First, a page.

"What do you think you're doing?" She whispered. She sounded pretty spooked. Her tone scared me and I dropped the garbage.

"I, well---" I started but she cut me off.

"That man right there---" She pointed her finger at his trembling figure, "is where he is, because he deserves it. Don't go spending your hard earned money on a hopeless case." I stood gaping at her. I couldn't believe seeing such cruelty in my friend.

"He's a human being for god's sake! How could you say that!" I raged at her.

"Just look at him, Elise," She turned her head toward him. I looked too. A sort of guilt built up inside me, because I saw what she meant.

"I know it's terrible to say, but just look at him! He's insane! He doesn't even recognize you, let alone thank you, for the kindness you show him! His life is spent already, Elise, you shouldn't waste your time and money on him." She looked away knowing how cruel she sounded. She had let go of my arm and was now standing with both hands clutching the cup of coffee in front of her.

"One of my mom's friends, she did the same as you, she gave money and food to these people. But in the end, they robbed her, Elise! I just don't want the same thing to happen to you!" She looked at me now. Her green eyes were piercing through me. I looked back at the man one last time. In that moment I wished that he would look up and turn his eyes on me. But he did no such thing. He did what he had always done, he rocked himself a bit and whispered to himself.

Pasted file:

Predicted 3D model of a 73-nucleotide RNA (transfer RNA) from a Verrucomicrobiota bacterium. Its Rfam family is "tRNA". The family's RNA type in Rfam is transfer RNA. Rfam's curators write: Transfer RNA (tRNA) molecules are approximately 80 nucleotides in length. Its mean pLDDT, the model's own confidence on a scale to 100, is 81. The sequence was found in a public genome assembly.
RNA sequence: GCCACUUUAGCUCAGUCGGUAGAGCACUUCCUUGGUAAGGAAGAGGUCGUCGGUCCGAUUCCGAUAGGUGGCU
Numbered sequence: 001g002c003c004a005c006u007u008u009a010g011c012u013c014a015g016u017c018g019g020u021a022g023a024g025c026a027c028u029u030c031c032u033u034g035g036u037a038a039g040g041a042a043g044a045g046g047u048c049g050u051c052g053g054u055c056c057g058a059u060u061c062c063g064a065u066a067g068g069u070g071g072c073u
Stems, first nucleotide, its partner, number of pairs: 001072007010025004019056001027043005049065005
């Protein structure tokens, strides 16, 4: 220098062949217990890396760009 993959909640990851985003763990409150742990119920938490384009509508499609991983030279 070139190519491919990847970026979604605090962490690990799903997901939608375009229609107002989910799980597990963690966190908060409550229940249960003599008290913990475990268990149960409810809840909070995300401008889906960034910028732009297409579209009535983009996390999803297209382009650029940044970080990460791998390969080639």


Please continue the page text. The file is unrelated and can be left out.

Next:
- - -

From then on I started going to the Starbuck's across the street. I ignored them when they held up their signs or cried out to me. Sometimes I would look across the street and through the crowds of people and the morning traffic, I would catch sight of the skeleton man. But I always turned my head the other way and kept walking, no matter the uncomfortable feeling twisting in my belly. After about a year, I turned my head and strained my eyes to see across the busy street. He was gone. He and his hunched, trembling body were gone. His silent words were absent. The sitting cardboard was now scattered on the street. I looked down at my feet, allowing a moment for silent grief. Someone bumped into me from behind and I spilled my coffee on the ground.

"Watch where you're going!" I heard a voice yell at me. I walked to the garbage can on the curb and absently threw my cup in the trash. I took a deep breath and continued to walk down the chaotic and cruel street.